Movie Review: Geostorm is the Wrong Kind of Disaster

Movie Review: Geostorm is the Wrong Kind of Disaster
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Tyler Collins

Tyler Collins

Tyler Collins is a thespian and performer who has worked with theatre, film, and TV across Ontario. He comes from Campbellton, NB, and has lived in North Oakville over 20 years. He is a graduate of Journalism from Sheridan College. Twitter: @MrTyCollins

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If you’re looking for exciting, expensive escapism at the movies this week, Geostorm isn’t it. Atrocious dialogue, questionable effects and recycled plot points means the movie is missing anything special.

In this current age when Hollywood studios are producing more and more average films hoping to turn profits, one wonders why Geostorm was made in the first place. Director Dean Devlin (producer of the Independence Day series) makes his directorial debut with the film – though it’s never clear why.

The story is set sometime in the future when the world fought against natural disasters by building a totally implausible network of satellites. The system is controlled by the United Nations and the ISS through – science? (it’s never really explained) to prevent disasters.

Naturally, a bad person tries to take over the station and cause global chaos with the weather. When an accident occurs, it’s up to brothers Jake (Gerard Butler) and Max (Jim Sturgess) to work in space and the White House to prevent mayhem and solve the mystery.

The screenwriting tries too hard to be cool instead of interesting, and it becomes annoying fast. Butler and Sturgess show minimal personality, though they don’t have much to work with.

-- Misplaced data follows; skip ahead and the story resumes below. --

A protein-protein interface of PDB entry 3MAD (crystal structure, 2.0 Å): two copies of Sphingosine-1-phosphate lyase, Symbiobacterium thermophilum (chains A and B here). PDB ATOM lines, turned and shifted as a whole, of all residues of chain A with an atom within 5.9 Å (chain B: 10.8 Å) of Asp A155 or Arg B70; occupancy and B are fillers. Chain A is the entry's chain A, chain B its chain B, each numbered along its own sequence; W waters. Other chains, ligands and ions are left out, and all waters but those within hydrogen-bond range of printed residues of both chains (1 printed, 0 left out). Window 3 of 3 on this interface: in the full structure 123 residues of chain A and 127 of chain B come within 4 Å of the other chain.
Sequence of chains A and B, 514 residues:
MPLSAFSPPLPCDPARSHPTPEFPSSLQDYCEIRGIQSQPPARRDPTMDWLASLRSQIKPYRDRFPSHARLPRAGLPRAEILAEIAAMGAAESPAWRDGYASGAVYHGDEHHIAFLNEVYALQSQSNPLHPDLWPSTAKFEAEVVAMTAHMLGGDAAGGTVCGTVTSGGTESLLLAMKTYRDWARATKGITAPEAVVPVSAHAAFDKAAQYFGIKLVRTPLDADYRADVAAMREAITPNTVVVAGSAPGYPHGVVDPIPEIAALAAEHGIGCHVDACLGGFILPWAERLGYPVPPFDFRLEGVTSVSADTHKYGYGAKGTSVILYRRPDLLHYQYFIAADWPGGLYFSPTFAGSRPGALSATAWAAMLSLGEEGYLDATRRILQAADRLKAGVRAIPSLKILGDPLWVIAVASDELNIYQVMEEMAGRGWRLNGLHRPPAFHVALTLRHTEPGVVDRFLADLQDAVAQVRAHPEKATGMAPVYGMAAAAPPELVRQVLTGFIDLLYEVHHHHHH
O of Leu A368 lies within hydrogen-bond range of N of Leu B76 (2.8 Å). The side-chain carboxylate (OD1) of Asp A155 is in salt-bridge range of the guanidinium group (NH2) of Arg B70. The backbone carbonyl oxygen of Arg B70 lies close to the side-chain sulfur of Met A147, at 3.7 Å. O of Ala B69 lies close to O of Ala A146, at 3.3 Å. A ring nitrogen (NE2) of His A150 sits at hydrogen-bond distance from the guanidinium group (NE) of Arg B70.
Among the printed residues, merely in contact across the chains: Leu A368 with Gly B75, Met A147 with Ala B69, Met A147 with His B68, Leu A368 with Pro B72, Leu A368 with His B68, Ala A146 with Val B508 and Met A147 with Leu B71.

Photo: Warner Bros. Pictures

While the spoken lines are poisonous to the seriousness of the story, they are occasionally redeemed by the natural disasters. Some other CGI work, like the spaceship launch, is clearly fake – though some are well done, like the fiery earthquake in Hong Kong. Even so, it doesn’t amount to anything more than nifty at best.


Devlin doesn’t show any moral meaning to the mix of weather storm/political drama/space adventure movie he’s made. The cool special effects and scenes on screen aren’t just shallow because there’s no reason. It also makes them wasteful.

The tagline for the movie is “Some things weren’t meant to be controlled.” But the film ends with the world being saved by people controlling the weather! The actual events contradict the very “theme” the story claims to show.

An inconsistency of theme and a lack of originality doom Geostorm within the first 20 minutes. Instead of being smart like The Day After Tomorrow or awesome like 2012, there’s nothing charming or entertaining about Devlin’s vision for the movie.

One more thing: if you still want to go, beware the volume and heavy flashing lights. There’s one scene with a car chase in a lightning storm that lasts about six minutes, and beyond the lazy camerawork, the non-stop flashing white lights gave me (and another audience member) a painful headache. Those with epilepsy should stay far away.

Everyone else should wait another week or so when the rollout of holiday blockbusters begins at the cinema. If it’s a dazzling night out you want, go stargazing instead. Real nature has significantly more to offer than the fraudulent Geostorm does.

1 1/2 out of 4 stars

PG, 109 minutes. Disaster Epic.
Directed by Dean Devlin.
Starring Gerard Butler, Jim Sturgess, Abbie Cornish, Alexandra Maria Lara, Ed Harris and Andy Garcia.
Now Playing at Film.Ca Cinemas, Cineplex Winston Churchill and Cineplex Oakville & VIP.


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